Lacrosse’s Title IX rules cause roster restraints

Due+to+Title+IX+rules%2C+the+number+of+boys+lacrosse+players+cannot+exceed+the+number+of+girls+lacrosse+players.

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Due to Title IX rules, the number of boys lacrosse players cannot exceed the number of girls lacrosse players.

Leana Pustam, Perspectives Editor

For the boys lacrosse team, having a full roster on the girls team is just as important as having one of their own, thanks to county regulations.

Since 2014, all Hillsborough County lacrosse teams have been managed by HALAX, a 501(c)(3) tasked with supervising lacrosse’s transition to becoming a full-fledged FHSAA sport. HALAX’s Title IX requires that the number of boys lacrosse players cannot exceed the number of girls players.

“The rule for lacrosse in Hillsborough County is you can only dress 25 kids per game and you always have to match,” boys lacrosse coach Eric Smithers said. “I think it’s a positive thing in the end because I think the perception across the country is you should focus on boys sports… so this is a way for girls to have equal representation.”

The requirement has presented problems in the past. During their first season, the girls had 19 players, limiting the boys to 19 as well. Another issue arises if a girl quits in the middle of the season; the boys have to get rid of a player.

Carolina Cassedy (’18), one of the girl’s captain, remembers the problems the rule presented during her older sister Katie’s season.

“They had their 25th girl but then that girl dropped out, and Coach Eric didn’t want to have to bump a boy. The season was already two weeks in and they had to find a person,” Cassedy said. “Katie was good friends with Caroline Gilhool at the time so she told her sister Anna to play… now Anna’s a star player and captain of the team.”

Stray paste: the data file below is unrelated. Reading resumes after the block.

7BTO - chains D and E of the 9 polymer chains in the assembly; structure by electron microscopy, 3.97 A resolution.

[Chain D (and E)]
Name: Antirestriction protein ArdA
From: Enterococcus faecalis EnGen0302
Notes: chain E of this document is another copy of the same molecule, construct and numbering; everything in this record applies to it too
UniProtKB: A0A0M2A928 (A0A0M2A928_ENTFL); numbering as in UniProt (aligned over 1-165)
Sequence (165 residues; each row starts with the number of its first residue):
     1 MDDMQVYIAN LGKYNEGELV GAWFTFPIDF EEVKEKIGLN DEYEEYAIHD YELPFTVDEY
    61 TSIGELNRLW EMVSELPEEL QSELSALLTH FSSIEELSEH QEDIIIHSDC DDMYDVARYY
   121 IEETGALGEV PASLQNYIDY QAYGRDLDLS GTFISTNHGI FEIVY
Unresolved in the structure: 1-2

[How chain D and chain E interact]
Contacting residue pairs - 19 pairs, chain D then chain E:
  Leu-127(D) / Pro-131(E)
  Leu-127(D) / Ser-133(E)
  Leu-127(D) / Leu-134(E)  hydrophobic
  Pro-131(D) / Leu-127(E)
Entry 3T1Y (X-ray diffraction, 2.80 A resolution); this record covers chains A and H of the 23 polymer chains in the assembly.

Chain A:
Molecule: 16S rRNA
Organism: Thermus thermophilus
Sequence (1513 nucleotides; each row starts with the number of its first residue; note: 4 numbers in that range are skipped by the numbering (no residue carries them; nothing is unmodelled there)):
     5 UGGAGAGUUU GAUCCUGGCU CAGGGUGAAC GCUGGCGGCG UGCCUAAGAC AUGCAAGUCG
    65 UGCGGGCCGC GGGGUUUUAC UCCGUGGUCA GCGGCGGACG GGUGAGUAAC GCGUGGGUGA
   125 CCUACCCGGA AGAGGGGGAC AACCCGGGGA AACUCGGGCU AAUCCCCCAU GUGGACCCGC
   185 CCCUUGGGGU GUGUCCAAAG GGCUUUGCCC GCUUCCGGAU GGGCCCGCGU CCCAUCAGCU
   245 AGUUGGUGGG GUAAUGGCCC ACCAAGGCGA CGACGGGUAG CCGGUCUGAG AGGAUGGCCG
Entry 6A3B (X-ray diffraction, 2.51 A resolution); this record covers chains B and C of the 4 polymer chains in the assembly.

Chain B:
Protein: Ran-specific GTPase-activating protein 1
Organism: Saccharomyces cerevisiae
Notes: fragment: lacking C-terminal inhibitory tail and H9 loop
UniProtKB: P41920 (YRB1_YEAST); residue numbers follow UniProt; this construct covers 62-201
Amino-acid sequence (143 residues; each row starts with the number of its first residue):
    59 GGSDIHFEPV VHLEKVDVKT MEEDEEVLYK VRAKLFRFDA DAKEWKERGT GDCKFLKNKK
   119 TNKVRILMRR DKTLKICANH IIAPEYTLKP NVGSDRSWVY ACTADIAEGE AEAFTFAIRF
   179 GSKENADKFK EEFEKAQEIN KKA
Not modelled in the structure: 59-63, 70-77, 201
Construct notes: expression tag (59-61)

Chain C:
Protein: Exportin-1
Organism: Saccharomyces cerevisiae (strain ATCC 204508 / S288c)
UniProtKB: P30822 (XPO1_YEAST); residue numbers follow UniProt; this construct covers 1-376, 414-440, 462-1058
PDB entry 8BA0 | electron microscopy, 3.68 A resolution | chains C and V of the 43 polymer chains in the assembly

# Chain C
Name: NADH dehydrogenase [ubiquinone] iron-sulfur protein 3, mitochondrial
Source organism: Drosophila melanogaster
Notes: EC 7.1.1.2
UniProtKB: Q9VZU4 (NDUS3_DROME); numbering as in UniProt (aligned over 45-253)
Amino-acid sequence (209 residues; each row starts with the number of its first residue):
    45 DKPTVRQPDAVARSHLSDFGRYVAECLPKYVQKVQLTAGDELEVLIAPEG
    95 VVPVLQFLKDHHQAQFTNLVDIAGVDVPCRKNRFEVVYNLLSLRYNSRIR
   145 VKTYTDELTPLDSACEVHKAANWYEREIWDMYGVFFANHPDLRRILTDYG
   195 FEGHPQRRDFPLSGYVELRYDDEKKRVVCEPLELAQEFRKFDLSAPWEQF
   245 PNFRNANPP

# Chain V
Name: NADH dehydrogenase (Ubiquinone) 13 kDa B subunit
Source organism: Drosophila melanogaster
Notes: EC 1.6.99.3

Lauren Fontes (’17), a former lacrosse player and current team manager, has experience with the problems the rule can cause. Before the 2017 season, Fontes was approached by a boy lacrosse player who begged her to get more girls to tryout so the boys didn’t have to cut as many players.

“Our coach gets frustrated because she’s letting all these people onto the team because she feels bad for the boys since it’s that smaller chance of them having a winning season,” Fontes said.

Fontes said she doesn’t agree with the rule, since, after all, boys and girls lacrosse are different teams.

“I don’t really think it’s fair for lacrosse because girls just have a lot less interest in lacrosse, it’s not really an issue of opportunity… it’s not fair to them if we don’t have enough people,” she said. “Whoever is interested should be allowed to play and as long as they both have the opportunity to have 25 people it should be fine.”

Boys lacrosse captain Ryan Zesiger (’17) agreed with Fontes.

“I understand why these rules are in place,” Zesiger said. “But I feel like it’s not fair for the boys if we have some good kids out for once… if the girls have 19 we’d be cutting a lot more kids than we usually do and some of those kids want to play and they put in a lot of effort but they’re not able to because the girls don’t have enough.”

Although there are problems with this lacrosse-specific rule, the game’s popularity increases each season. Even though it may be at the expense of the boys team, there are benefits for the girls team as more players try the sport.

“It makes it tricky, but it’s the growing pains of our program; there’s only 12 public schools in Hillsborough County that have varsity lacrosse,” Smithers said. “We’re still pay-to-play [and] we’re operated under a separate commission from the Hillsborough County School District… Once we start to get more kids we’ll be able to find some way to keep them playing because the goal is to get a stick in everyone’s hand.”